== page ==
Arthur Pack was born on February 20,  1883 in Cleveland, Ohio. He attended Williams College a liberal arts college in Williamstown, Massachusetts, and from there went to Harvard where he studied Business Administration. When the war came, Arthur was first stationed at the US Ordnance Department in Washington, D.C and later went to England and to France where he served in various capacities as a Captain of Ordnance. While in England he worked with the war effort to develop tactical uses for airplanes in the war.  Following the war, he came back to work with his father in a variety of tasks.  He soon turned his many skills into several careers. As a former editor of Nature Magazine, Arthur Pack continued the family interest in the environment and became very active in national efforts to preserve the environment as a forest conservationist. He founded and headed the American Nature Association of Washington, D.C., and ensured that his father's work would continue by establishing the Charles Lathrop Pack Forestry Foundation.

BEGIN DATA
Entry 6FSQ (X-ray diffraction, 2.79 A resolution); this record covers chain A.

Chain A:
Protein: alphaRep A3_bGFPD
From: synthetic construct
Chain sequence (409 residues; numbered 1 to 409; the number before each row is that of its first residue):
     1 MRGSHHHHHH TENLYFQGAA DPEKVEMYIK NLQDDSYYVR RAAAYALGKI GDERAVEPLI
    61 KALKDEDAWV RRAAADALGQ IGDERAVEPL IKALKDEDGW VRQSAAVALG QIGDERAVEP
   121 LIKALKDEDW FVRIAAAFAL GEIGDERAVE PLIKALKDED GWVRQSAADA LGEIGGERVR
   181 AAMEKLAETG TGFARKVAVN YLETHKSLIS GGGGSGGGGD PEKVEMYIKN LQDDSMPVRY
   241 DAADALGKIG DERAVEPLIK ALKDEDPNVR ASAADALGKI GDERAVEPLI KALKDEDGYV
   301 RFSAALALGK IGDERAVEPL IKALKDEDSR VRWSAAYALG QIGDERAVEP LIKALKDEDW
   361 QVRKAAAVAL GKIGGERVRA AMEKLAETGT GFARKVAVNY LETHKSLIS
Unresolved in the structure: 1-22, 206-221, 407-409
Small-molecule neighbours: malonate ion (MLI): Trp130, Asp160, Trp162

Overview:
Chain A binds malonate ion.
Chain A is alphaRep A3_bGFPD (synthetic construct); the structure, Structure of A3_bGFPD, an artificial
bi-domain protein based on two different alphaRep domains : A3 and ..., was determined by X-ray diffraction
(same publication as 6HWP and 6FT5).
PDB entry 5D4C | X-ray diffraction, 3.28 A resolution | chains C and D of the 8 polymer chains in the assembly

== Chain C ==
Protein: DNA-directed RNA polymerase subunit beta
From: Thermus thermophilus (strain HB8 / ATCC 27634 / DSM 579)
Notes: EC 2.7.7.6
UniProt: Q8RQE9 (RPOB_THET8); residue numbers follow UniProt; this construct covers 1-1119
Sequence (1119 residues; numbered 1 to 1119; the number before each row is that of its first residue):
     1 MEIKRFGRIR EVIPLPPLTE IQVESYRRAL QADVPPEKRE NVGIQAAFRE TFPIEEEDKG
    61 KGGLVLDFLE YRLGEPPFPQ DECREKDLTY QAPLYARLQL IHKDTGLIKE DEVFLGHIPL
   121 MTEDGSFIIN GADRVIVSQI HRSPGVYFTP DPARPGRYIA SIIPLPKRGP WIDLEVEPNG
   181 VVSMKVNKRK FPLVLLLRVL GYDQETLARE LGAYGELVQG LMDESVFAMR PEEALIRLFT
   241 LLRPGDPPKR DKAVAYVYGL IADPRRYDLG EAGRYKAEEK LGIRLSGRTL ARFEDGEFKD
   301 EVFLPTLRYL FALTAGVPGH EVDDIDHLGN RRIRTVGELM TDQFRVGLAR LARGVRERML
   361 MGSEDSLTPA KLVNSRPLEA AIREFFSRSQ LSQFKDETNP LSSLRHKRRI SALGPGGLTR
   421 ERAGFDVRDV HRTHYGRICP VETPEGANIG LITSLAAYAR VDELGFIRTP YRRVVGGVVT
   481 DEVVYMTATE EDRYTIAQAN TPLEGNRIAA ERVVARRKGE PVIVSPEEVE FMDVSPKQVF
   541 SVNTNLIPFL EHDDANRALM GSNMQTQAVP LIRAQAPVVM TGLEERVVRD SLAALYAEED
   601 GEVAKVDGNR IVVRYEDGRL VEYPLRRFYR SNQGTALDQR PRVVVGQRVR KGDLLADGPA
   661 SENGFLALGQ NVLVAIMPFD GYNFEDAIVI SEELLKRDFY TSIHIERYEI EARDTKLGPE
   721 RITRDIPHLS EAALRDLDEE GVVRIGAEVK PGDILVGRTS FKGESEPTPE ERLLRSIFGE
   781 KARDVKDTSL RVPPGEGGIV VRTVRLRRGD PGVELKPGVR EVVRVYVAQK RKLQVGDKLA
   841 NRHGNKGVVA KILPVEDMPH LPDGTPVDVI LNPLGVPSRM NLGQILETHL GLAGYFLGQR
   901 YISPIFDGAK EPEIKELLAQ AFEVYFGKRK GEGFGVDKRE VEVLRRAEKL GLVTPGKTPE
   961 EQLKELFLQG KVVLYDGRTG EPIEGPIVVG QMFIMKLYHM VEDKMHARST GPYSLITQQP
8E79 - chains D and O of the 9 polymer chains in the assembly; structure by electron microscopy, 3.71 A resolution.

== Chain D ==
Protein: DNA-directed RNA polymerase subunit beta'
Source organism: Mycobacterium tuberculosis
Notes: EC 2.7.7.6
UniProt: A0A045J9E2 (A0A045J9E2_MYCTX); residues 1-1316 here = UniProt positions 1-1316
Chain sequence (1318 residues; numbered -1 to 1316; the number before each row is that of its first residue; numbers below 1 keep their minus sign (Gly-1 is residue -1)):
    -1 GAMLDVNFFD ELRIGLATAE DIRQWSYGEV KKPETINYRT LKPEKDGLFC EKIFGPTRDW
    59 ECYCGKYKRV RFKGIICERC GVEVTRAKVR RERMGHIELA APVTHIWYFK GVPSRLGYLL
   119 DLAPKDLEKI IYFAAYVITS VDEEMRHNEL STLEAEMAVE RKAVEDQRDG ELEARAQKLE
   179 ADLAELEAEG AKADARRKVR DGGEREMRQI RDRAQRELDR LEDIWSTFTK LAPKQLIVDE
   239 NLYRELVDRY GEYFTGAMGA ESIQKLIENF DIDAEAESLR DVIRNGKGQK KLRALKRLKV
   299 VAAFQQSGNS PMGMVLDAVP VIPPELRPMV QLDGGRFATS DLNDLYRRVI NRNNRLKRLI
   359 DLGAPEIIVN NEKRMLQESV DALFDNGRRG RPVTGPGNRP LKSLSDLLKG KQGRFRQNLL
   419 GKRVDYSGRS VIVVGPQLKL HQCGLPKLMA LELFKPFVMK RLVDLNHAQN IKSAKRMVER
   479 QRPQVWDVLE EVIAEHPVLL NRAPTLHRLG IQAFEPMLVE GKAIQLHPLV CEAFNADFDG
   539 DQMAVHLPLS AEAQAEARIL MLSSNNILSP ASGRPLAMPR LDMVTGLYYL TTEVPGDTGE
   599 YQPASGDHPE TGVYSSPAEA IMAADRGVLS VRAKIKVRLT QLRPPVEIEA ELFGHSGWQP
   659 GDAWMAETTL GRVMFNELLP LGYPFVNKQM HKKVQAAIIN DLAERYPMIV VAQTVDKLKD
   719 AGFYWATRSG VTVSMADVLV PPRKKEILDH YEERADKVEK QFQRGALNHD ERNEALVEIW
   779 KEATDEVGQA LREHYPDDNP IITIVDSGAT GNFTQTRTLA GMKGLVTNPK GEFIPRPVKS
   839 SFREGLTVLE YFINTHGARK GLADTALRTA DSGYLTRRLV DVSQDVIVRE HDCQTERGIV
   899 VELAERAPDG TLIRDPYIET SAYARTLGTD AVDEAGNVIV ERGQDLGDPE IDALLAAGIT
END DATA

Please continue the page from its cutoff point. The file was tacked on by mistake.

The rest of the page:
In the 1930's when he was in his late 30's he bought a ranch in New Mexico, near Santa Fe that he called "Ghost Ranch," also in 1936 he married Phoebe Finley. The two of them went to Ghost Ranch to live and it is there they began a family. The ranch was both a home and an investment as a "dude ranch." It became famous through one of its more famous visitors, Georgia O'Keefe. In fact, Georgia O'Keefe became such a frequent visitor that she came to lay claim on her "cottage" and on one of her trips to the ranch she found the cottage had been rented to someone else.  The story goes that she became unhappy that "her" cottage had been released and sat down with Arthur to work out the purchase of approximately four acres of the ranch, including her "cottage."